A best bet is to stock up on self-stable foods and have enough for at least 3 days. Purchase foods such as soups, bread, peanut butter, canned fruits, granola bars, etc. Lets admit it a natural disaster is expensive to prepare for so use as many cash saving options as possible. While preparing for Irma I utilized apps such as Ibotta, Checkout 51, Publix, and Wal-Mart to receive discounts and cash back on the food items that I purchased. It made a huge difference and saved me from draining my bank account to prepare.
4. Hygienic Wipes
As said before you may not be able to shower because your water line may become contaminated from the storm. Since hurricanes typically come during the summer months leading into fall the last thing you want is to be sweaty from not having air conditioning and not be able to shower. In this case make sure you keep plenty of hygienic wipes to refresh yourself. I prefer Seventh Generation Free & Clear wipes. They are fragrance free, contain no alcohol, paragons, phenoxyethanol, and are safe for babies, hands and face. You can easily find them at stores such as Target in the Baby aisle and online for only $2.99 for a 64 count pack.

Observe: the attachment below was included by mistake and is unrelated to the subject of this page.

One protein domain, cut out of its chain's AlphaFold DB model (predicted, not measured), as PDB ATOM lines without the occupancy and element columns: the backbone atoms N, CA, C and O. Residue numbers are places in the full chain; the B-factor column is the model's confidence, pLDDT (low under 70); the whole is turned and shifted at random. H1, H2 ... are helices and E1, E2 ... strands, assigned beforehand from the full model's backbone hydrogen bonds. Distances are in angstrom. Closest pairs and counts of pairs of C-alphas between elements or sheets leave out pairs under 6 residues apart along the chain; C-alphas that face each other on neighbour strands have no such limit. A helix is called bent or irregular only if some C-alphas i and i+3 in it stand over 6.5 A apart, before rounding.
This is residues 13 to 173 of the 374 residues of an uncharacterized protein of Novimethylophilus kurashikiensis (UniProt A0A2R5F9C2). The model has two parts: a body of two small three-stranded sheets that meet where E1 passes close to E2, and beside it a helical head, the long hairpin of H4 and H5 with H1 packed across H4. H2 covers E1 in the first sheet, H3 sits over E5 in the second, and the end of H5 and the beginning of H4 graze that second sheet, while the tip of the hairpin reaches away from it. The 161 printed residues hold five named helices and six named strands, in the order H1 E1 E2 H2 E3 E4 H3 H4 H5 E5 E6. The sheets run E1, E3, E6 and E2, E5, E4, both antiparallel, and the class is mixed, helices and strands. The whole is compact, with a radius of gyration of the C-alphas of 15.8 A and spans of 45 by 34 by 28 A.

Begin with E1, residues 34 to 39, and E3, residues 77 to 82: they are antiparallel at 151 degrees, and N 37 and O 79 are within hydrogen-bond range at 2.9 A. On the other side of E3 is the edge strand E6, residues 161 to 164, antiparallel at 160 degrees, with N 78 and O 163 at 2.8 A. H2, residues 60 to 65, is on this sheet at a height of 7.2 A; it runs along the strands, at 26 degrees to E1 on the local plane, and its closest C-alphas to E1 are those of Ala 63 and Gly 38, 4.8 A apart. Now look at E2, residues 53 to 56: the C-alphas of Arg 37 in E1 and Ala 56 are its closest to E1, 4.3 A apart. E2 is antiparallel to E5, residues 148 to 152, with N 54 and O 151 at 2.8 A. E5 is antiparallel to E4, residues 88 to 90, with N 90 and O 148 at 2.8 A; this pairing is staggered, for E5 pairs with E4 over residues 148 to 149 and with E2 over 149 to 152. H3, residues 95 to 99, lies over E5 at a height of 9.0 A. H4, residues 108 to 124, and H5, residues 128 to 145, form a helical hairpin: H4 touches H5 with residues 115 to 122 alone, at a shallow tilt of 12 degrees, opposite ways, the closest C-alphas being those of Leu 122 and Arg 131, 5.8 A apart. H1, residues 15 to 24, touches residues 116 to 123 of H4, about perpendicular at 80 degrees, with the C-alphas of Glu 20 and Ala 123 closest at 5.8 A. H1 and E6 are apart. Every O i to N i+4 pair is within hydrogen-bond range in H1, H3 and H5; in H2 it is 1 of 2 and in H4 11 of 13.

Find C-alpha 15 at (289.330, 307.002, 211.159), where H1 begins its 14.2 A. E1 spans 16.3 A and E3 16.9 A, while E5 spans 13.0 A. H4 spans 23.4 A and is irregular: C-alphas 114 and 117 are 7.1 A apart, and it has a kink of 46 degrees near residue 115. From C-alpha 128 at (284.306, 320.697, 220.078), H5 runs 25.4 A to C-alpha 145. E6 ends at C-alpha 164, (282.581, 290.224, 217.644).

5. Emergency Plan
The final thing you need and probably the most important is an emergency plan. Have a listing of emergency contact numbers written down such as your parents, neighbors, physicians, landlord, bank, roommates, etc. Cell phone towers might be down or a possibility that something happens to your phone. Also have a written evacuation plan such as where you plan to go if you have to evacuate, such as local shelters and routes to get there. Finally make sure you have all vital documents together in a water tight container such as bank documents, car loan documents, birth certificate, social security card, and proof of renters insurance.
Natural disasters are scary, unpredictable, and something you don't learn to prepare for in high school. While you may feel overwhelmed as something is happening the more you prepare the easier it will be. There is no such thing as being over prepared, so even if a natural disaster isn't heading your way right now go ahead and start thinking through your emergency preparedness plan.